The Gershwins®


contemporary opera 16

In Brief

Opera in three acts, in English, with Hungarian and English subtitles

By: George Gershwin, DuBose and Dorothy Heyward, and Ira Gershwin

Performance length: , with 2 intermissions.
Pretty much everybody has heard the classic hits I Got Plenty O’ Nuttin’  and It Ain’t Necessarily So, and, perhaps most famous of all: Summertime. What most people don't realize, however, is that these great songs are not simply old jazz standards. They started life as the most popular parts of one of the most famous American operas: Porgy and Bess®.
Dating from 1935, this work created by George Gershwin, DuBose and Dorothy Heyward, and Ira Gershwin, originally presented the lives of the inhabitants of an African-American community in Charleston, South Carolina, in all of its splendor – its joyfulness and reverence, the hard work and, sometimes, its violence – through the love story of a crippled beggar and a drug-addicted woman.
The English surtitles use the text from the original work, which is written mostly in the Gullah dialect.
GERSHWIN® is a registered trademark and service mark of Gershwin Enterprises. PORGY AND BESS® is a registered trademark and service mark of Porgy and Bess Enterprises.

Disclaimer of the copyright owners: “The manner in which this production of Porgy and Bess is being produced is unauthorized and is contrary to the requirements for the presentation of the work.


Act 1
Scene One
Catfish Row, in Charleston, South Carolina, is home to a Black community. One night in the courtyard, Clara is singing a lullaby to her little baby. Her husband, Jake, and the drug dealer, Sporting Life, are playing craps with some other men. They are joined by Robbins, whose woman, Serena, is reluctant to let him play. Clara's little baby still hasn't fallen asleep. Jake takes hold of the little one – he'll show everyone how to put a child to sleep! To the great amusement of the others, however, the baby just cries after he finishes his song. Peter the honey-seller arrives home with the crippled beggar Porgy. The men sit him down close to them. Soon the drunk and big-mouthed Crown arrives. At his side is his woman, Bess, with whom Porgy is supposedly smitten. The women, Serena and Maria, look accusingly at Bess, who takes great swigs from the whiskey bottle. The men grow absorbed in their dice game. Crown, meanwhile, continues to drink and snort from Sporting Life's “happy dust” as he grows increasingly aggressive. The game ends with Robbins as the lucky winner, sending Crown into a blind rage. Too powerful to be restrained by the other men, Crown attacks the victorious Robbins, eventually stabbing him to death. The company immediately scatters, as Bess attempts to return the completely inebriated Crown to his senses so that he'll run away before the police arrive. There's no need to worry about her, though: Bess always finds somebody to take care of her... After Crown clears off, Sporting Life wastes no time making his move on the woman: he wants to entice her to go to New York with him. Bess asks him for happy dust and sends him away. She then tries to find somebody who will take her in. Eventually, she is admitted by Porgy.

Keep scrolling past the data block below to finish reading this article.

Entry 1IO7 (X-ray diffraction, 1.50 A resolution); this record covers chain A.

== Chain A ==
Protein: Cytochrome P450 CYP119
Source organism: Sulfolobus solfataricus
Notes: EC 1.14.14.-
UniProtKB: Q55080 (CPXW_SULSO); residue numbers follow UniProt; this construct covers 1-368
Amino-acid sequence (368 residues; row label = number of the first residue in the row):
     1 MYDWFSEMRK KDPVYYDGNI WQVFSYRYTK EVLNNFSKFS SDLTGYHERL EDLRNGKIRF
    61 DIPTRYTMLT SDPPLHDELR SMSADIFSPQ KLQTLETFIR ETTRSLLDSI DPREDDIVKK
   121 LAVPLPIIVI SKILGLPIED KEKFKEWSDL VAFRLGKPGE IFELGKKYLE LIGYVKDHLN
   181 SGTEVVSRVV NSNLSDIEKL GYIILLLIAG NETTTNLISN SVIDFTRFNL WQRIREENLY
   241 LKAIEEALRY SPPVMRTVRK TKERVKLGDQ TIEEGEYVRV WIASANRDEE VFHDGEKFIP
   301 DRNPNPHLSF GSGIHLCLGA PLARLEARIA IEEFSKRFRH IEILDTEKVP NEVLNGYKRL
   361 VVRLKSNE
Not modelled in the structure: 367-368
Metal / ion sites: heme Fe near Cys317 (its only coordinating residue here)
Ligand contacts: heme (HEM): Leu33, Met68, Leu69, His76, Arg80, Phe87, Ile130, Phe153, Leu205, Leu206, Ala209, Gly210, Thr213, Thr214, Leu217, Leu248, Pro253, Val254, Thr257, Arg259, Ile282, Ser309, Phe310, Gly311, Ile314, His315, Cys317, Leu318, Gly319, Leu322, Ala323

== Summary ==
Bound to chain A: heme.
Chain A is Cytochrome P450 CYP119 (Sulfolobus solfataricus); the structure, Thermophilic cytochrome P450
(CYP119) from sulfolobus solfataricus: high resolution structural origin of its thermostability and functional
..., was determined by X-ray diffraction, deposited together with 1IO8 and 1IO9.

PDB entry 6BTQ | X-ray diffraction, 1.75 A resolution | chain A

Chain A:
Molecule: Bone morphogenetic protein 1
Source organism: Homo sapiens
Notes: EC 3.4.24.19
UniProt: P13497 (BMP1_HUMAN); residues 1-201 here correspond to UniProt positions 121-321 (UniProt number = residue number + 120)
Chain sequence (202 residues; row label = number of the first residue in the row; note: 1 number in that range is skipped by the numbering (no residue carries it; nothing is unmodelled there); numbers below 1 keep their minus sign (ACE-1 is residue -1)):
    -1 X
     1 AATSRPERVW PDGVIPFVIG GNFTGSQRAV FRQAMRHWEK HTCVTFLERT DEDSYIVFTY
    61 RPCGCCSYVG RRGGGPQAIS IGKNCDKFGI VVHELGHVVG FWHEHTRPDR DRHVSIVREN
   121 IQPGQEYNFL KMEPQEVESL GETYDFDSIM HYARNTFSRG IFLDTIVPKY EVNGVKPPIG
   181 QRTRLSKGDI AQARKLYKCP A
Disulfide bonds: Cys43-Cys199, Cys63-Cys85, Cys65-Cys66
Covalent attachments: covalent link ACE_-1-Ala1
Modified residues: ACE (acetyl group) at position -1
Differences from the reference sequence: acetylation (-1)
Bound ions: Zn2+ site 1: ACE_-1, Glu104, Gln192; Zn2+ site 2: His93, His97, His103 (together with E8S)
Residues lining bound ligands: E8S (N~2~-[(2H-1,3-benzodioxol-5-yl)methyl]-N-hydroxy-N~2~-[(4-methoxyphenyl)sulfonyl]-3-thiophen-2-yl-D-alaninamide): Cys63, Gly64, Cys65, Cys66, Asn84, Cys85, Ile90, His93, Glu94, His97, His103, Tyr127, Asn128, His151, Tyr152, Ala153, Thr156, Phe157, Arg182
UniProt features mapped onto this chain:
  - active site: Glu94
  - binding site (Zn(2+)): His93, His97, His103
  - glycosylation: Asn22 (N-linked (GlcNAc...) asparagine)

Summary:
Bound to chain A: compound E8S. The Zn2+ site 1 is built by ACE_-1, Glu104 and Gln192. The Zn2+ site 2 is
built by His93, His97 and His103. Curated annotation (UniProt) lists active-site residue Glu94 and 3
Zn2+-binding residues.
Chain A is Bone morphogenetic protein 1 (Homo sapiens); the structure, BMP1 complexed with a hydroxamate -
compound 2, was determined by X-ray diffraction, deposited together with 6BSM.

Scene Two
The next day, the community is mourning beside the corpse, as Serena collects money for the funeral. Porgy and Bess enter. At first, Serena rejects Bess's donation, but the girl informs her that she no longer gets her money from Crown. Now it comes from Porgy. Serena then accepts it. The detective enters with the policeman, and presently their suspicion falls on Peter, who tells them that he saw Crown kill Robbins. They take Peter in as a “material witness”. After the police depart, the undertaker appears. Even though Serena hasn't managed to collect enough money, he eventually agrees to bury Robbins. The mourners sing a spiritual, with Bess in the lead.

Act 2
Scene One
Early one morning around a month later, Jake and his fellow fisherman are getting ready to sail out the next day. Clara fears for the boys out on the sea, but Jake works hard to provide their young son with the brightest possible future. Porgy just smiles: all he needs are to have God and his woman with him. Serena and Maria agree that Porgy has been utterly thriving ever since Bess has been living with him. Sporting Life is again prowling the area, trying to sell “happy dust”, but Maria chases him away.